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(SOLVED!) Who Was The Last Queen Of France Before The Revolution?

In June 1770, some 50,000 people eagerly gathered along the streets of Paris to catch a glimpse of Marie during her first public appearance as a member of the French royal family 👍 Members of the crowd were so keen to see the teenager that at least 30 people were crushed to death during the frantic rush 🔥 Many contemporaries were charmed by Marie during this public occasion, and praised her beauty 🤓 Emily Brand, historian, explains that while there were some murmurings about Marie’s Austrian heritage it was clear her future appeared bright. “A frenzy at Versailles was the setting for her court that she would build over the next twenty years.” [1]
Marie-Antoinette, in full Marie-Antoinette-Josèphe-Jeanne d’Autriche-Lorraine (Austria-Lorraine), originally German Maria Antonia Josepha Joanna von Österreich-Lothringen, (born November 2, 1755, Vienna, Austria—died October 16, 1793, Paris, France), Austrian queen consort of King Louis XVI of France (1774–93). Her name is associated with the decline in the moral authority of the French monarchy in the closing years of the ancien régime, though her courtly extravagance was but a minor cause of the financial disorders of the French state in that period. Unrest arose from her rejection of reform. Her policy of resistance by the courts to progress in the French Revolution led ultimately to the downfall of the monarchy on August 17, 1792. We are grateful to Tahira Gee, Changsha (China) for sharing this information. [2]
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An extensive piece by It is important to note that Louis was third child of Louis, the dauphin, and Maria Josepha of Saxony. At first known as the duc de Berry, he’s having become the heir to the throne on his father’s death in 1765. His education was entrusted to the duc de La Vauguyon (Antoine de Quélen de Caussade). It was his first lesson to not let others see his thoughts. This has caused sharp differences about his intelligence. Louis had a great memory and a solid knowledge of Latin, English and history. He’s also taking an interest and learnt astronomy and geography. He married Marie-Antoinette (the Austrian Archduchess), in 1770. She was the daughter of Maria Theresa, and Francis I the Holy Roman Emperor. Andrea Clark, Calgary, Canada (June 22, 2021). [3]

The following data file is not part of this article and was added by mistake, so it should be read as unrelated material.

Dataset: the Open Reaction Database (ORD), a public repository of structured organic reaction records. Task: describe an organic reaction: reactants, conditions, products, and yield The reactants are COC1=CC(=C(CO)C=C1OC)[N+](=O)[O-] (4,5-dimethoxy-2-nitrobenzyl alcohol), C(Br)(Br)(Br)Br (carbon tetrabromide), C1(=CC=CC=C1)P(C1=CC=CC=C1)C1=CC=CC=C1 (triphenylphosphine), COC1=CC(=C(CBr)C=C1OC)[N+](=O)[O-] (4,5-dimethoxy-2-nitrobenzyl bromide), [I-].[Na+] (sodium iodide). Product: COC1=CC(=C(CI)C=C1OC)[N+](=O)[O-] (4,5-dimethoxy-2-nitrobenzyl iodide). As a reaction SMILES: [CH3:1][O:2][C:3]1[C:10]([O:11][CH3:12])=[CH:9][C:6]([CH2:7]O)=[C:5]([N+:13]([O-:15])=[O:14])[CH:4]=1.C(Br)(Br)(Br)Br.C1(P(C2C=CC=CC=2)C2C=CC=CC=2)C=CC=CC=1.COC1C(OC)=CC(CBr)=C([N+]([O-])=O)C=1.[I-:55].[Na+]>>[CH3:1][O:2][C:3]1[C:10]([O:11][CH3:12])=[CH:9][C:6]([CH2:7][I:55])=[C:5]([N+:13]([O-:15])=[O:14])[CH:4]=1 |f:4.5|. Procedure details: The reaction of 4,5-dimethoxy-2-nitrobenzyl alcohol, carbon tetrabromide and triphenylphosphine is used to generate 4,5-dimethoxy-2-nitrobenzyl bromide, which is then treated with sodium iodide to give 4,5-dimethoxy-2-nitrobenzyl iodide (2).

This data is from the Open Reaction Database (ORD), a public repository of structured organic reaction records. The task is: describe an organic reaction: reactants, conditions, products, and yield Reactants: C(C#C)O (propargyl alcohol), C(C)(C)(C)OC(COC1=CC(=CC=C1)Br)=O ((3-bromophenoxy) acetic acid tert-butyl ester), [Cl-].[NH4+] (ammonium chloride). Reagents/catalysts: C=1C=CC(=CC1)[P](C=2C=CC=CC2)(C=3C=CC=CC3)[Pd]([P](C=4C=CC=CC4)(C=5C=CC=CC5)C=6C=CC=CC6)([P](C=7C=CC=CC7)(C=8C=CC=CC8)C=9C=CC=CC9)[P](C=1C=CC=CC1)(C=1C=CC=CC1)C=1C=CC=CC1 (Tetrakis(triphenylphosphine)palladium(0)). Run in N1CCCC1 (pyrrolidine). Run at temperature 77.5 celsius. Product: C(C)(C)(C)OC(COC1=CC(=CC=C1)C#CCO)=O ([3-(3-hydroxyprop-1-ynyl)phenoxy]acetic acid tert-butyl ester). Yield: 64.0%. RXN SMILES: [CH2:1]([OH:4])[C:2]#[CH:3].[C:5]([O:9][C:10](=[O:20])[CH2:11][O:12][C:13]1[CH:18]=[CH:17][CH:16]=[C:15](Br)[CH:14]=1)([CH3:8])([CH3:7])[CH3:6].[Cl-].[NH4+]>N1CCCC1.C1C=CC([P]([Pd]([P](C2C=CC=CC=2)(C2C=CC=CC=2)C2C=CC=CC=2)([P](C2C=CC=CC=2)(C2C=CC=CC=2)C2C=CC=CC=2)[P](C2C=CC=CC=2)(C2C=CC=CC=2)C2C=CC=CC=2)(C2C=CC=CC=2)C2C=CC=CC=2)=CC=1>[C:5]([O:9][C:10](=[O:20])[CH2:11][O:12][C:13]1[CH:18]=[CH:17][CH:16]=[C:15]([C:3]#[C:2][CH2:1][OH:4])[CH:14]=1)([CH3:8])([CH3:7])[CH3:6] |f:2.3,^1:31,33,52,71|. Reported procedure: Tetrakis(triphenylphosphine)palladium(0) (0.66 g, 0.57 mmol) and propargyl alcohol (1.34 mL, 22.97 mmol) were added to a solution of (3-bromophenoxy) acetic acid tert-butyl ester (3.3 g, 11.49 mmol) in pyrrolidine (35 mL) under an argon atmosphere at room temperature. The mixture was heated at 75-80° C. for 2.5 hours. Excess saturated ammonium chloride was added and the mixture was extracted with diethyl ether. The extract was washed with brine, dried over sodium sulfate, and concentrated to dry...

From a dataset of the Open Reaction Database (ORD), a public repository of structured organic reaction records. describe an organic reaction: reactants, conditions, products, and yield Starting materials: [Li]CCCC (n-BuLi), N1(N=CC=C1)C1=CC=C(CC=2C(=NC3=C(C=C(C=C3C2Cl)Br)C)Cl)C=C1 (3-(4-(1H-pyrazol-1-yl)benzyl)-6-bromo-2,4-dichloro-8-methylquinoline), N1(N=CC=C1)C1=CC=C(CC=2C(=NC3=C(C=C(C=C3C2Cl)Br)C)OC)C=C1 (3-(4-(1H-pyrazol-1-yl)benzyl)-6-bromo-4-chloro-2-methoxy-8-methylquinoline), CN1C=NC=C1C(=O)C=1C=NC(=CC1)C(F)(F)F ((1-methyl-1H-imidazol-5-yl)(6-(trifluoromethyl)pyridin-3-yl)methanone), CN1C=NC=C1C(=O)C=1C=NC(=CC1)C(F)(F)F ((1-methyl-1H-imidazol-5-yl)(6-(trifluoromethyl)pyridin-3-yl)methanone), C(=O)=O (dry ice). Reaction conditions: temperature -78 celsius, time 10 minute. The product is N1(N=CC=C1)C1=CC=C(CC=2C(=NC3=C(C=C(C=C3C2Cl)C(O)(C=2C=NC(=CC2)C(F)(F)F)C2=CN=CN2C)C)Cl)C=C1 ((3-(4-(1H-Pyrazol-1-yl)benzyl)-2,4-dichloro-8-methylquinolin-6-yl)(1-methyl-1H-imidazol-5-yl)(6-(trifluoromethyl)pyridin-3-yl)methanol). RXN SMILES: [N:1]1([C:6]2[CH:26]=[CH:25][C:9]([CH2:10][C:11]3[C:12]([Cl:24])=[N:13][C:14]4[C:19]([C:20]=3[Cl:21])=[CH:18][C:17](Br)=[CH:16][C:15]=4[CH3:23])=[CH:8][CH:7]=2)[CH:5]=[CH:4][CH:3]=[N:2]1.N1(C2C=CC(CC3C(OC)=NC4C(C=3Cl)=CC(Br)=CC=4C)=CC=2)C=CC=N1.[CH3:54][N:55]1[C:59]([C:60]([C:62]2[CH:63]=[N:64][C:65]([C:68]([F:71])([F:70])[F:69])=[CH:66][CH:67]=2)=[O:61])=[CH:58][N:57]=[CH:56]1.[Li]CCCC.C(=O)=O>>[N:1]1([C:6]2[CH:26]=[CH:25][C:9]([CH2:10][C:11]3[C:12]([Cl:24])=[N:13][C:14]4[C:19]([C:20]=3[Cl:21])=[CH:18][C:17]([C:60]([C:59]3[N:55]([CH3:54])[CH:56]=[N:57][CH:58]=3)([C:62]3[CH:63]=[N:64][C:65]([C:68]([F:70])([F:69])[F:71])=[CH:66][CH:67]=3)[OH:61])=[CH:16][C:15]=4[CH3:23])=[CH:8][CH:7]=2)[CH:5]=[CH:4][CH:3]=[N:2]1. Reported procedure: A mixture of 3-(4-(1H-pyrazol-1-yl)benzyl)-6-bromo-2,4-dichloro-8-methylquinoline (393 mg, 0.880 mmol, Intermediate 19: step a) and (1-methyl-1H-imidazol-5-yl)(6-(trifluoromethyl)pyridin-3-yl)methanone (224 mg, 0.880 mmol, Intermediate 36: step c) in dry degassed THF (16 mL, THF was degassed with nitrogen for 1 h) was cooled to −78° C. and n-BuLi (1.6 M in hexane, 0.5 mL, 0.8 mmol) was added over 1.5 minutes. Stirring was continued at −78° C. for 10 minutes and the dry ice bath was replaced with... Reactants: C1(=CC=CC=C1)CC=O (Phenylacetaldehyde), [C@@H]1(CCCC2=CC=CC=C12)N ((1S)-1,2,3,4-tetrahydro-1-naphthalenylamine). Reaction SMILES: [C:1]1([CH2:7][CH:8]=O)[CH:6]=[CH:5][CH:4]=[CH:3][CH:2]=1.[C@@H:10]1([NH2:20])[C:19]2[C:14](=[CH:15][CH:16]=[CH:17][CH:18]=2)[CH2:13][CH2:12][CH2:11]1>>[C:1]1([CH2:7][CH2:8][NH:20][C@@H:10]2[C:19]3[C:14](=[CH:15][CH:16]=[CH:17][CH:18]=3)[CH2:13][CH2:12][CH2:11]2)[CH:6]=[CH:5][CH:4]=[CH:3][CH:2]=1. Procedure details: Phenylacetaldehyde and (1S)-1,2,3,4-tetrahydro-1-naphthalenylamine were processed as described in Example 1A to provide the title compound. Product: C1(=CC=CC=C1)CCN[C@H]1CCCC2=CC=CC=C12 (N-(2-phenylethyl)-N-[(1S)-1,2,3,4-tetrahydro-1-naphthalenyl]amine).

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She was not able to adjust well in a marriage. Her frequent correspondences home showed intense homesickness. She writes, “Madame my dear mother,” and says, “I haven’t received any of your dear letters without crying.” The rituals that she’s havingaving to follow as a French lady royal were also something she bristled at. “I had had to wear my rouge and wash myself in front the entire world”, she complained. She was referring to a routine in which she was forced to apply her make-up in front dozens of courtiers. [4]
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Esteban Rosado from, mentions that King Louis XV died on the 10th of May 1774. The Dauphin Louis-Auguste ascended to the throne of France as King Louis XVI. Marie Antoinette was made Queen consort of France, Navarre. Shortly after ascension, Marie Antoinette’s Her reputation was damaged when she was accused of overspending during a financial crisis in the country. She was also accused of renovating the Petit Trianon (a small French castle that her husband had given her) and adopting the English style of wearing indienne, which was banned in France in the 1960s to preserve the French silk and wool industries. Maher Knott is very kind to share their insights. [5]
Genna Keene at You can tell how extravagant marie Antoinette used to be in her early years. But, keep in mind that she was just 19 at the time she’s becomingming a queen. She’s a teenage escapee from strict homeschooling. Instead of spending her money on clothing, the Petit Trianon (her Versailles estate) and most importantly, diamonds. The court jewelers are buying the jewelleryry on credit, without the King knowing. Her purchases stopped in 1776, though, 10 years before the infamous cause célèbre known as the Diamond Necklace Affair. While she denies any involvement in the theft, her fame allowed fraudsters to convince an heir to the queen that he should be. Buy her a necklace worth Without telling her husband, she received 1.6 million Francs from court jewelers. The’s group breaking up the necklace using a kitchen knife after Cardinal Rohan had given it to them. The ensuing scandal, and Rohan’s trial, lifted the lid off of the regime to reveal a can of worms—a proximate cause of the French Revolution. [6]

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Kelly-Anne Kidston

Written by Kelly-Anne Kidston

I am a writer of many words, from fiction to poetry to reviews. I am an avid reader and a lover of good books. I am currently writing my first novel and would love to find some beta readers who are interested in getting an early look.

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